Nov 19, 2018
The Children’s Center for Communication and Beverly School for the Deaf (CCCBSD) is dedicated to educating young learners with hearing loss through hands-on models and assistive devices. With combined efforts that help those who have learning or communication disabilities, CCCBSD as a whole supports students from preschool to high school.
At CCCBSD, new technology like 3D printers ensures that students are able to participate in STEAM programs to sharpen their skills and learn in ways that fit their individual needs. While deaf or hard of hearing students are supported through efforts like sign language, cochlear implants, hearing aids, and more, 3D printers mean that learning tools are more accessible. According to Janice Coughlin, the Assistive Technology Specialist at CCCBSD, tech like 3D printers fosters engagement and creative thinking by opening up more opportunities for students to print objects like snowflakes, pyramids, buildings, and more.
3D printing has helped engage our students with their own ideas and has fostered and encouraged them to think independently about what they would like to build.
Other students come to their school with a variety of physical or developmental challenges including autism and cerebral palsy, which makes these tangible objects essential for bridging gaps in their STEAM efforts. “My focus is to find an avenue that will help augment their knowledge, access to all of our resources and increase independence and confidence,” Janice says. That’s where Ultimaker came into the fold at CCCBSD.
Leaping over learning hurdles with Ultimaker
With the help of CCCBSD’s IT Specialist Joe Sharamitaro, the school chose an Ultimaker 2+ and later an Ultimaker 3 to bolster that sense of learning empowerment for students. Inspired by neuromuscular disabilities and orthopedic research by the University of Delaware, the CCCBSD team knew that they needed affordable, reliable machines that could output the designs they needed and save them money in the process.
One of the objects Janice and Joe found particularly useful to print was a 'keyguard', which is an assistive technology support object that helps students isolate their index finger when using a communication app on a tablet. “To order the keyguard for the app it would cost $41.95 plus shipping and waiting on the turnaround time of 5-10 business days,” Janice explains.
We don’t have much time when a supportive device, an app, or a speech-generative device changes for a student, so to be able to move quickly with 3D printing and ensure instant gratification for a student is amazing.
With their Ultimaker 2+ and Ultimaker 3 on hand, they’re able to print custom keyguards and a custom switch for a mere fraction of the cost and time it would take to purchase new ones. The switch, which cost a mere $3.92 to print, would otherwise cost the school $65 to buy new. They're also able to create tablet stands, gifts for students’ parents, and projects that students have modeled from STEAM materials to translate into 3D images, which is beneficial to the learning and growth of students according to Janice.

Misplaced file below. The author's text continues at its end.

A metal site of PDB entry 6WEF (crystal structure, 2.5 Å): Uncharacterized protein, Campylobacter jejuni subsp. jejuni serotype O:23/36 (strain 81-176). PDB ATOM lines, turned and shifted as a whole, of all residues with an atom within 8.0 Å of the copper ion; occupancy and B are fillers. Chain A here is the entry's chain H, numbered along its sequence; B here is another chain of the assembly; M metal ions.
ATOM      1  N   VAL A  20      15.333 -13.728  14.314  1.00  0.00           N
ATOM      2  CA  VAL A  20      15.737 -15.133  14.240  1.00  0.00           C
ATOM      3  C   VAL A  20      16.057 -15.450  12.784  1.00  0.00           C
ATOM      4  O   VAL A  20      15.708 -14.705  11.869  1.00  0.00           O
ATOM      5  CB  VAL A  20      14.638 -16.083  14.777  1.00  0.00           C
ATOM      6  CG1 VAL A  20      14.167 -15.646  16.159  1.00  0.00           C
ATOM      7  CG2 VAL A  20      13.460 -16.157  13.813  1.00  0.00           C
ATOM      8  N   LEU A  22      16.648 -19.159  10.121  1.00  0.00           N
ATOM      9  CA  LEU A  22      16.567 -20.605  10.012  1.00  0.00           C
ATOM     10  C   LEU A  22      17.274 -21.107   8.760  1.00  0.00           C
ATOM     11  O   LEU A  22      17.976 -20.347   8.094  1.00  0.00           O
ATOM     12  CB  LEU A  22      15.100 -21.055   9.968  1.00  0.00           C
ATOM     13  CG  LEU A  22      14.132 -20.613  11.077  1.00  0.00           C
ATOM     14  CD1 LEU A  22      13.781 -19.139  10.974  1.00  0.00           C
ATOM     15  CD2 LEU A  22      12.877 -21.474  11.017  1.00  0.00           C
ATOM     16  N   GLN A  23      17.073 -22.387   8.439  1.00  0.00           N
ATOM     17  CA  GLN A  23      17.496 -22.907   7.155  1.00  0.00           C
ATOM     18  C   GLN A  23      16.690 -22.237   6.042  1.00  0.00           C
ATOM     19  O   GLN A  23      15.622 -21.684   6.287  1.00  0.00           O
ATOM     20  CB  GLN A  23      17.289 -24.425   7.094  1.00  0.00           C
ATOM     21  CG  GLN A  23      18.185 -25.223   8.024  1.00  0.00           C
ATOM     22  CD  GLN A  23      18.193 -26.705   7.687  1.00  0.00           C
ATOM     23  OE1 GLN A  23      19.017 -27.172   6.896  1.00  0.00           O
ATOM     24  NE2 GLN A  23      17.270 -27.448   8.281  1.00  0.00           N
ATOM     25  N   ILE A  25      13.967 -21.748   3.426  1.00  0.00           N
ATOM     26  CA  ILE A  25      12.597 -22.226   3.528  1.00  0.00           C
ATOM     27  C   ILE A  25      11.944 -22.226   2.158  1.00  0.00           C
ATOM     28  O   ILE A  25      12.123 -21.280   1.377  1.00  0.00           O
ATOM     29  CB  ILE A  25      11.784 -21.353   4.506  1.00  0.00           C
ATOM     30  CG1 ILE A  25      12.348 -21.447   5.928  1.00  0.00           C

“The simple process of seeing something that is one dimensional and developing a 3D version that can be touched, manipulated, and developed from an idea or an existing repository of items is amazing,” she says. “It increases math and spatial skills, extending our STEAM efforts to see what is possible when imagination and technology work together.”
The power of 3D printing in the classroom
One of the strongest reactions to 3D printing at CCCBSD is amazement, Janice says. Students enjoy watching time-lapse recordings of print projects, replaying large print jobs back in a matter of seconds to show how the layers build and objects come to life.
To print a greek pyramid on a Tuesday and have students hold it in their hands on a Wednesday is incredible.
They are also in the process of testing their Ultimaker printers with a smart plug that will allow both verbal and non-verbal students to turn on the printer with voice prompts, speech output, or by switch. Janice and Joe are excited about other applications with dual-extrusion from the Ultimaker 3 that enables them to create more objects that help students physically access computers, smartboards, and more.
In the meantime, Janice says that every level of student has benefited from having a 3D printer at CCCBSD. “Tactile pieces for visually impaired, objects that make it easier for students to attend a group lesson while reducing behaviors and distraction, and models that represent scaled down versions of larger objects; all of these help support students in our STEAM efforts,” Janice says.
“They sharpen their math skills and design skills using CAD software like Tinkercad too, which allows students to then move their pieces to art for an activity creating a painting or developing a design for a well-rounded curriculum.” With seemingly limitless possibilities for ways that 3D printing can help students with learning or communication disabilities, we’re excited to see what the staff and students at CCCBSD do next.
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